Red Sox whirlwind
New manager Valentine leaves an imprint far and wide
FORT MYERS, Fla. - The early-morning fog is thick enough to obscure the six practice fields in the distance as Red Sox manager Bobby Valentine sits on a folding chair and answers questions from a reporter representing a Japanese magazine.
As the interview concludes, Valentine poses for a photographer, arms folded across his chest, his smile wide and his head cocked to the side.
“How was that?’’ he says in fluent Japanese.
It’s 7:51 a.m., and Valentine has been up for nearly three hours, a 15-mile bicycle ride having preceded the interview along with the one cup of coffee he allows himself each morning.
“So,’’ Valentine says, slapping his hands together so loudly that three birds picking at the grass take flight. “What’s next?’’
In a word: everything.
To watch Valentine over the course of a routine spring training day is to understand that bench coach Tim Bogar may not necessarily be joking when he says, “I think there are two or three of them. He’s everywhere all at once. It’s like nothing I’ve ever seen.’’
Valentine has stood in the batter’s box to gauge how his pitchers are throwing and throws batting practice to young prospects to see up close what kind of swing they have. Outfielders lining up to catch a fly ball have found him a few feet away with advice on how to make a better throw.
Bobby - only his wife calls him Bob - is intent on putting his fingerprints on every aspect of the team’s preparations for the coming season, even lining up extra spring training games to have more time to install his way of doing things. At 61, Valentine is acutely aware that the talented-but-bruised Red Sox represent his best chance to win the World Series after previous stops with the Rangers and Mets.
Comparisons with former manager Terry Francona are almost unfair. Under Francona, who led the team to two championships, the Red Sox treated spring training as a tedious requisite. The general idea was to avoid injury and brush up on fundamentals.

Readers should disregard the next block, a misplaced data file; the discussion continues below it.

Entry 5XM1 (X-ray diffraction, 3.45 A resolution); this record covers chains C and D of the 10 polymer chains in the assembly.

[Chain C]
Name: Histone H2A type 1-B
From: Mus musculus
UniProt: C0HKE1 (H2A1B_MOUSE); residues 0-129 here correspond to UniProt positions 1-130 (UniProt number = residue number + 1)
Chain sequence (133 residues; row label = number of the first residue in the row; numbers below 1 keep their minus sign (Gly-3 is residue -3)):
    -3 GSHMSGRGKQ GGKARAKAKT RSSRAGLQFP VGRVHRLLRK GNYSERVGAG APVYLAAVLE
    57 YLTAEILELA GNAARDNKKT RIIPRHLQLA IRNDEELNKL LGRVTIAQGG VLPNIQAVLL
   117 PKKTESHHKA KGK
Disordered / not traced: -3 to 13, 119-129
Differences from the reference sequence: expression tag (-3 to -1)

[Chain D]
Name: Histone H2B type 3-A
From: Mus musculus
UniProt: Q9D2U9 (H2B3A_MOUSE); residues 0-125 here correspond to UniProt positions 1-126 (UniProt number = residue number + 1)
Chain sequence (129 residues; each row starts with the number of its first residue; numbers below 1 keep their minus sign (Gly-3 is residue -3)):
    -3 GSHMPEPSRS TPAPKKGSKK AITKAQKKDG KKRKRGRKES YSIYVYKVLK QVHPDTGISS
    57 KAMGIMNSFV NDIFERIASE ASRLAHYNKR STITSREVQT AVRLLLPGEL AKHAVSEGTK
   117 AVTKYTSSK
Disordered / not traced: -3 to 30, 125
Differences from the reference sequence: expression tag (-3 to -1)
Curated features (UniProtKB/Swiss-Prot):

That worked well for the bulk of Francona’s tenure. But consecutive third-place finishes marked by a historic September collapse last season stamped the Red Sox as a team in need of change. Francona was forced out and Valentine arrived two months later after a drawn-out search.
Valentine, a veteran baseball guy who spent six years managing in Japan and two years with ESPN, was not a conventional choice, given that he had been away from the majors for nearly a decade. But if the tone of spring training is any indication, it appears enlightened. The Red Sox work at such a frenetic pace that golf carts are used to ferry the players from one field to another rather than waste precious minutes wading through the crowds.
Valentine trusts his coaches to run the practices and works as a roving instructor, stopping players for a word of advice or to demonstrate a particular technique. The lessons he learned coming up with the well-drilled Dodgers of 40 years ago he passes on now.
Players who had grown accustomed to Francona’s less frenzied style weren’t sure what to expect from Valentine. But he has already won over the team’s longest-tenured player, David Ortiz, with his approach.
“Bobby is watching every little thing and fixing it now,’’ Ortiz says. “So when the season starts you’re on top of your game. He knows what it takes to get ready for the season. He wants to improve things. Trust me, I’m down with that.’’
As the fog lifts, Valentine grabs a bat and heads for an outlying field to work with left fielder Carl Crawford, an expensive free agent whose first season with the Sox was a failure.